An MTV series spotlights the lifestyles of football’s super-rich but, to Helen Duff's dismay, they just don’t know how to squander their wealth properly
Dream Team. Gary Lineker’s crisp adverts. Ron Atkinson’s cultured analysis. Television and sport may have engaged in mutual degradation in the past – but never on the jaw-dropping scale of MTV’s Footballers’ Cribs, a look at the home design choices of professional players. Crass, banal and ill-advised, it is consequently thoroughly wonderful.
Portentously, the series is hosted by Nancy Dell’Olio – a woman whose appeal to balding Scandinavians may lie beyond dispute, but who couldn’t cut less mustard as a presenter if she was required at zero notice to front Newsnight. Draped on a chaise longue in a posture intended to ooze languid luxury (whereas actually she just looks terrified and rigid, like a dental patient braced for the drill) Nancy rotates her head 180 degrees as she reads the autocue with all the joy, assurance and sympathy for language you or I might employ to recite tongue-twisters in Serbo-Croat.
From here in, things get worse – or, in enjoyment terms, better. Far more compelling than most lifestyle programmes – albeit in much the same way that the sight of somebody falling off a cliff would be – Footballers’ Cribs is an offshoot of an MTV series intended to showcase the extravagant and ludicrous homes of rock and rap stars. Which is where its makers haven’t really thought things through. Because, whereas the average chart star is a debauched hedonist whose excesses are manifest in their zany decor and possessions, the average footballer is a self-preserving numpty who, if he engages in debauched hedonism at all, certainly doesn’t do so on a show his boss might see. Consequently we get a programme about cushions.
Though amusing, this is totally dispiriting. Forgetting, for a moment, the sheer life-affirming wonder of hearing the phrase “Hi, I’m Ashley Ward, and this is my crib” (it’s hard to sound like a gangsta when you’ve got an accent straight outta Congleton) the featured players – or “foooterbollas”, as Nancy has it – prove utterly lacking as stylistic role models.
Talk about a letdown. We’re happy to buy rowdy CDs on the express understanding that their makers will spend the proceeds on voluminous crack habits, compensation to the owners of trashed hotel rooms, and endless paternity suits. It makes sense, then, to pay footballers 80 grand a week only if they’re prepared to spunk it away on pretentious tattoos, grotesque furniture, Ferraris in which to irk magistrates and all the other accoutrements the rest of us might contemplate if we had wildly more money and wildly less taste.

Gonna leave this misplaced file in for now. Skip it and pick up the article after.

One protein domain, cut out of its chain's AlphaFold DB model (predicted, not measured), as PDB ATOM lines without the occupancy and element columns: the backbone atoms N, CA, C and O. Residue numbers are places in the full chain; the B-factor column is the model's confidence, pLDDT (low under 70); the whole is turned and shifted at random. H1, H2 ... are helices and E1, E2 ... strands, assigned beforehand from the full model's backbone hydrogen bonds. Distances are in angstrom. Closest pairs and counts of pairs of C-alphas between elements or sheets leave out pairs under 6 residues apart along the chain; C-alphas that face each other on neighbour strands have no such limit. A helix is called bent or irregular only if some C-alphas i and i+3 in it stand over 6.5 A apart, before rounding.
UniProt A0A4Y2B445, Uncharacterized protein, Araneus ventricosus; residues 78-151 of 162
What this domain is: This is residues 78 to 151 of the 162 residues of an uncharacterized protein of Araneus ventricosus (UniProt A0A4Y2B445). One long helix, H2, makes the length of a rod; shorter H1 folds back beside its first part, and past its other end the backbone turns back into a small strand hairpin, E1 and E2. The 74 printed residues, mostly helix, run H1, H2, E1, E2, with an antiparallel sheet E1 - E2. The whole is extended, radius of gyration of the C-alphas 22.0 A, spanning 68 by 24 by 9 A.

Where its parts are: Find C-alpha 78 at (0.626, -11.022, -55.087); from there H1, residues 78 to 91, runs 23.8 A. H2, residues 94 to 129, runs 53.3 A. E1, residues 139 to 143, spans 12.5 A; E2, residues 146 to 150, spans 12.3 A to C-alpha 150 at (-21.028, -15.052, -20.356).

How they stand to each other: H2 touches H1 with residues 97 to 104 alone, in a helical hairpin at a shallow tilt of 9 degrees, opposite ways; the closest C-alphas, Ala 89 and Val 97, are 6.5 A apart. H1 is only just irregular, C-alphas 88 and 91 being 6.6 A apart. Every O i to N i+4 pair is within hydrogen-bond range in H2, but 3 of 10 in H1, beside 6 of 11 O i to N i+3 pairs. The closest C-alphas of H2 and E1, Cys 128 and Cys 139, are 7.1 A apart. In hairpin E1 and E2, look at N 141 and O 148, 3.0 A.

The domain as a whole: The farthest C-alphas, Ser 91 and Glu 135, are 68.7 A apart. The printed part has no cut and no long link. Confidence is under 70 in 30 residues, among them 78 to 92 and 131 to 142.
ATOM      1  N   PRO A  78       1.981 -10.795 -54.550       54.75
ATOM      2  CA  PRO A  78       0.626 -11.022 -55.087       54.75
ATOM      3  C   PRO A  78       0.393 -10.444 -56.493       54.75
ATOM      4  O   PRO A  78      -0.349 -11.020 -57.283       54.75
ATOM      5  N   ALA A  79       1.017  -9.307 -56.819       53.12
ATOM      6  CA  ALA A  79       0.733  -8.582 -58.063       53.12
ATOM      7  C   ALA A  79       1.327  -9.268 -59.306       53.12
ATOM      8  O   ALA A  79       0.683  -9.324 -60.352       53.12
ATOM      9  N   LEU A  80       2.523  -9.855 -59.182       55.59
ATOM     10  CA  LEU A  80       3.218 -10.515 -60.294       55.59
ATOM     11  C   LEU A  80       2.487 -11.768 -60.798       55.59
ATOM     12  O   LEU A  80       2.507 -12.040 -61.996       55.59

Where are the leopardskin carpets? The gold spiral staircases? The lifesize statues of the householder-as-Roman-god? Ian Walker’s five-bed newbuild in Surrey, bedecked in irreproachable hues of biscuit and bran, resembles the fruits of a lottery jackpot paid out entirely in Habitat vouchers. Listen pal, I sub your Midas wages so you can live large my suppressed dreams of towering vulgarity. When you painted the walls in “Hint of Fawn”, you betrayed not just me and yourself but the whole financial ethos of contemporary football.
Nor do we see much evidence of troubled genius or cosmic cool. Diego Maradona’s medicine cabinet or a “morning after” shot of George Best’s bathroom might merit a glance. Finding out that Harry Kewell’s fridge contains Petits Filous feels less like a scandalous insight. And what, more to the point, is in it for the featured players? Footballers’ Cribs seems as unlikely to win them presenting work as it is to hasten Dell’Olio onto a Question Time panel. Those of us who view Robbie Savage as a gobby little irritant are unlikely to have our views changed by the sight of him deriving self-satisfaction from his worktops – nor will Antoine Sibierski droning “and this is another living room” in the style of an estate agent on the verge of a career change boost Manchester City’s fanbase much.
None of these concerns should, however, detract from the joy of watching people engaged on a self-promotion exercise that’s busy revealing them to be drab and maladroit. Unintentionally, MTV have added to the debate about the morality of players: not only don’t they deserve the money they’re on, they don’t have a clue how to spend it. Brilliant. If only they’d given the show the title it deserves – Lifestyles of the Rich and Shameless, maybe.
From WSC 223 September 2005. What was happening this month